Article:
WHEELING - Presumed Republican presidential nominee Mitt Romney courted coal interests and brought his message to Wheeling Park's White Palace on Thursday night.
Escorted to the event by local police and Secret Service members, Romney attended a private fundraiser for his campaign hosted by Robert Murray of Murray Energy. Those arriving early for the event at about 4 p.m. waited outside as the Secret Service did a sweep of the building. Romney's motorcade arrived at 5:08 p.m.
Long banquet tables were set up inside the banquet hall at the White Palace, and most seats appeared to be filled. A long receiving line wound around the room as attendees waited to greet Romney.
Photo by Scott McCloskey
Guests line up outside the Wheeling Park White Palace during a Wheeling fundraiser for presumed Republican presidential nominee Mitt Romney Thursday. The private event was sponsored by Robert Murray of Murray Energy.
Members of the media were not permitted at the event.
Jon Murray, the son of Robert Murray, said his family was honored to have Romney in the area.
"It's a great message for coal," he said. "It gives us hope for the future in that maybe he can turn the country around."
U.S. Rep. David B. McKinley, R-W.Va., asked as he entered the White Palace, "Is the (next) president in the house?"
He noted he was anxious to meet Romney, as the two previously had only spoken on the phone.
"Someday we'll look back on this event as we did when John Kennedy visited Wheeling before he was president," McKinley said. "It's a chance for us to reinforce how important fossil fuels are to this country."
He added that during the primary campaign, he believed Romney's message on coal to be superior to that of his opponent, Pennsylvania native Rick Santorum.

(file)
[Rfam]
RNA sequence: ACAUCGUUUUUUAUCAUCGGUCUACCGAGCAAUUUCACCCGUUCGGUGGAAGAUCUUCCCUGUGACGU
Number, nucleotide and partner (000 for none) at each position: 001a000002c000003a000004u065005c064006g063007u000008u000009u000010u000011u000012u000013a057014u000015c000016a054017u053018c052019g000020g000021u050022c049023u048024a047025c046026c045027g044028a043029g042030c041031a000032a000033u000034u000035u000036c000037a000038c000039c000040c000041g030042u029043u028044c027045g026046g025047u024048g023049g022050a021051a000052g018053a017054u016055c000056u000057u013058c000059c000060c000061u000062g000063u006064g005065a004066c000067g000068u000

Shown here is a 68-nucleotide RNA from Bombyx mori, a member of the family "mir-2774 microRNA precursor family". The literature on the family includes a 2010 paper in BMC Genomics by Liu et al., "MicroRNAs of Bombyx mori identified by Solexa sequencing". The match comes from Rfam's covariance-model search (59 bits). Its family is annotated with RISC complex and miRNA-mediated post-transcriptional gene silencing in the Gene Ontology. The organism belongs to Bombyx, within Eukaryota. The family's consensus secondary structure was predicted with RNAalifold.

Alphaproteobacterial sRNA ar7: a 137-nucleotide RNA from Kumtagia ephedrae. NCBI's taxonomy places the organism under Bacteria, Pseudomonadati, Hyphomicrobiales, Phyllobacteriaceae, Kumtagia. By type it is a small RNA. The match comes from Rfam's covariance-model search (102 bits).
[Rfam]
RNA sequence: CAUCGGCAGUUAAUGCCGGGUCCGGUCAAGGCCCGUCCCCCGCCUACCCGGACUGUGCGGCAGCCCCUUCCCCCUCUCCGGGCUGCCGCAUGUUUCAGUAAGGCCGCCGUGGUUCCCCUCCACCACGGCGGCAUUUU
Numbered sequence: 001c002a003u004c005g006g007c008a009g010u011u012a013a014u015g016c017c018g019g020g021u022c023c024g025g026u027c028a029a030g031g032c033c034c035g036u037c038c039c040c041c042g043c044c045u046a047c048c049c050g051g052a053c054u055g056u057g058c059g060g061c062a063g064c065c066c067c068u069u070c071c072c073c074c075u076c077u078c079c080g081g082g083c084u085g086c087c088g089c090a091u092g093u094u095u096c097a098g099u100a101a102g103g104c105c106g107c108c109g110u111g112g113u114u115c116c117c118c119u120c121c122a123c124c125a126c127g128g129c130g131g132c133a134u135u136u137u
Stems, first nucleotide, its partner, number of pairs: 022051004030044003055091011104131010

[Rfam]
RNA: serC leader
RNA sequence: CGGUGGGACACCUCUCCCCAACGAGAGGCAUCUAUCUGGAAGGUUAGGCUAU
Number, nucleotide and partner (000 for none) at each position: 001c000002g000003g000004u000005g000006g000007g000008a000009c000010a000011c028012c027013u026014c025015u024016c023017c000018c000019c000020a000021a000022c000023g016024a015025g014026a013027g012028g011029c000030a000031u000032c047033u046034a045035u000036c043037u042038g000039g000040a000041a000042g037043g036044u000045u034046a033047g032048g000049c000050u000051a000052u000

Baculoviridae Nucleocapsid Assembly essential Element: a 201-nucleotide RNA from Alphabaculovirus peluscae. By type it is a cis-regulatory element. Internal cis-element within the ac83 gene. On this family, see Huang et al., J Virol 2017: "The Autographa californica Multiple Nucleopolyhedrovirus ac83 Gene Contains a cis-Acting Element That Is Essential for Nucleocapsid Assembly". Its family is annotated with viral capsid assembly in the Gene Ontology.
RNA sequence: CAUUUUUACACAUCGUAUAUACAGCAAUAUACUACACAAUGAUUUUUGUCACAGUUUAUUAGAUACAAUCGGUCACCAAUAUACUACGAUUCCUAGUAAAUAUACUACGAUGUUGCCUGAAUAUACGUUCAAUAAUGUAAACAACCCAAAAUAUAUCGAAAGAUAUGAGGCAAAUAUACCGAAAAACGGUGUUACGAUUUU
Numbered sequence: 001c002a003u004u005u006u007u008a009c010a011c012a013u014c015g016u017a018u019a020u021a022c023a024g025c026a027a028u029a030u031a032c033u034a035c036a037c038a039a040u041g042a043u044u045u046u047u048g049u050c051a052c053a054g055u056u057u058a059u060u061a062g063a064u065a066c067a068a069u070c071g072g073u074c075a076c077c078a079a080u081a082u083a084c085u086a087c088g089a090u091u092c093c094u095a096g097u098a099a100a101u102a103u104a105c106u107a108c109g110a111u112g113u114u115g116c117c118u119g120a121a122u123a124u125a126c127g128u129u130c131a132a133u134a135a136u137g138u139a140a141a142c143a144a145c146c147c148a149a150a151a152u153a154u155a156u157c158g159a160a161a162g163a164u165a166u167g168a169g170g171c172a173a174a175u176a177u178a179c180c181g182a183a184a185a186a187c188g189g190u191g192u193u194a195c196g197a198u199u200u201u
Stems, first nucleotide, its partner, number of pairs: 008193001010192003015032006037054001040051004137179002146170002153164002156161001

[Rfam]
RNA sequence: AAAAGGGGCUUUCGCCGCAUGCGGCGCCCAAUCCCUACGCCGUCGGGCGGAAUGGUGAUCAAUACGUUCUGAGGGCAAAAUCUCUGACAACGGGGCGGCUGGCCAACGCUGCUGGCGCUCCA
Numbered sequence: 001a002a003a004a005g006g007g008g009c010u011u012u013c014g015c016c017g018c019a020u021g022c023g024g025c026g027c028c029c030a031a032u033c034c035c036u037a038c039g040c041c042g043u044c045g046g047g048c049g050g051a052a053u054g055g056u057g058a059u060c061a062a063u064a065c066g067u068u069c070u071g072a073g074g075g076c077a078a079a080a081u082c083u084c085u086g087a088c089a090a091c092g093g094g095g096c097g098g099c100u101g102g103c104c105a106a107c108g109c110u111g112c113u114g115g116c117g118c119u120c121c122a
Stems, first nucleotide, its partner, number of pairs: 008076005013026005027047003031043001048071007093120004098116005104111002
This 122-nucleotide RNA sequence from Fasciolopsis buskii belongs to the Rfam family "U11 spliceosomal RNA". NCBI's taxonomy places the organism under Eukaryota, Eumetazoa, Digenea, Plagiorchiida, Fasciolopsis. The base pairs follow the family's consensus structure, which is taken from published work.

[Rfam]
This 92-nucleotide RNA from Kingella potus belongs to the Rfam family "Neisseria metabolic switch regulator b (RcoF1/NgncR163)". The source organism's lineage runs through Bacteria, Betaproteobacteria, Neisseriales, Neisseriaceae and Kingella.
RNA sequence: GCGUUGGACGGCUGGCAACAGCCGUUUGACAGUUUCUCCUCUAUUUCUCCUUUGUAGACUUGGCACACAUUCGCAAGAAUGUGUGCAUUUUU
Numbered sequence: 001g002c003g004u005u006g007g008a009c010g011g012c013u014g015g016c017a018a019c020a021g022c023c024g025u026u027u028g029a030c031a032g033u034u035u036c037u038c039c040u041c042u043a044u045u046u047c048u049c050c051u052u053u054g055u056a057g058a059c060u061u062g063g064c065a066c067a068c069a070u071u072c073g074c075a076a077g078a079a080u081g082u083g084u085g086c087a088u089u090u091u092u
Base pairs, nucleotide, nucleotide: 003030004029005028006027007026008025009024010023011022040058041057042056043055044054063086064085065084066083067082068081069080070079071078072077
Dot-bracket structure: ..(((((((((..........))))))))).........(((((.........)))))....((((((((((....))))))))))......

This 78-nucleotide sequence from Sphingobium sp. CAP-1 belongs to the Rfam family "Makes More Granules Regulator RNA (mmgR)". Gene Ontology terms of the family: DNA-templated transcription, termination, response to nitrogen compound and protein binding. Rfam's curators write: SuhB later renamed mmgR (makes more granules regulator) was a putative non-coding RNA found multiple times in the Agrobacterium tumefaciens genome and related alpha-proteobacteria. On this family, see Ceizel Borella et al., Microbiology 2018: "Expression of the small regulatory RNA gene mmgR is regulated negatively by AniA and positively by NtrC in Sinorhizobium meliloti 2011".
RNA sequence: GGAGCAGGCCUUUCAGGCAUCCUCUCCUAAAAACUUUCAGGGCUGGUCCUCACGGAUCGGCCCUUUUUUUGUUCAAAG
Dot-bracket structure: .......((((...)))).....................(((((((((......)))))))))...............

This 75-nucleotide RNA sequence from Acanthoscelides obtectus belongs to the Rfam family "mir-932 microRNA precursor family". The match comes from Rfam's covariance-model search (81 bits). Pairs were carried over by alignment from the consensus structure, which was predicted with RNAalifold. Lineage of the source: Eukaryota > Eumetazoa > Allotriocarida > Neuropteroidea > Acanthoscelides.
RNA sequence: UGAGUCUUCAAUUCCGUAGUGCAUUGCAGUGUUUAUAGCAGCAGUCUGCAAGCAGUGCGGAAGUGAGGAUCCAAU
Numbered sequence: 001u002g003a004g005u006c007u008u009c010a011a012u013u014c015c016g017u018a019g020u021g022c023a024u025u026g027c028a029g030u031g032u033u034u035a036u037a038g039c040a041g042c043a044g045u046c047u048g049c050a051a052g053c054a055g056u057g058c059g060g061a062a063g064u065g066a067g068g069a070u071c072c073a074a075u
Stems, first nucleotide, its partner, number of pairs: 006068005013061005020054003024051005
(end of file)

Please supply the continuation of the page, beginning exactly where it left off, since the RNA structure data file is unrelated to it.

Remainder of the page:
"I told Mitt Romney I will support him, and I am financially doing my part tonight," McKinley said. "He is taking care of miners and the coal industry."
McKinley's son, Wheeling financial planner David H. McKinley, arrived earlier for the event and noted he likes Romney's ideas on the economy.
"He has a sensible approach to economics that is based on reality," the younger McKinley said. "The ideology of the current administration - that the economy should be based on incentives and regulations - is not sustainable."
Christopher Walisiak, a freshman at Ohio University Eastern who is serving his first term as trustee in Wheeling Township in Belmont County, Ohio, is Romney's campaign coordinator in Belmont County.
"It's good to get all the business folk behind him, and get him acquainted with the Ohio Valley," Walisiak said.
Coal companies are cutting back because of the uncertainty surrounding federal Environmental Protection Agency regulations, he added.
Others standing in line waiting said they already supported Romney.
"I've always admired Gov. Romney, and I think he will do a great job for us," said Sharon Johnson of Barnesville, Ohio.
One woman indicated she wanted to learn more about him.
"I just want to hear what he has to say," said Amanda Halter of Martins Ferry, Ohio.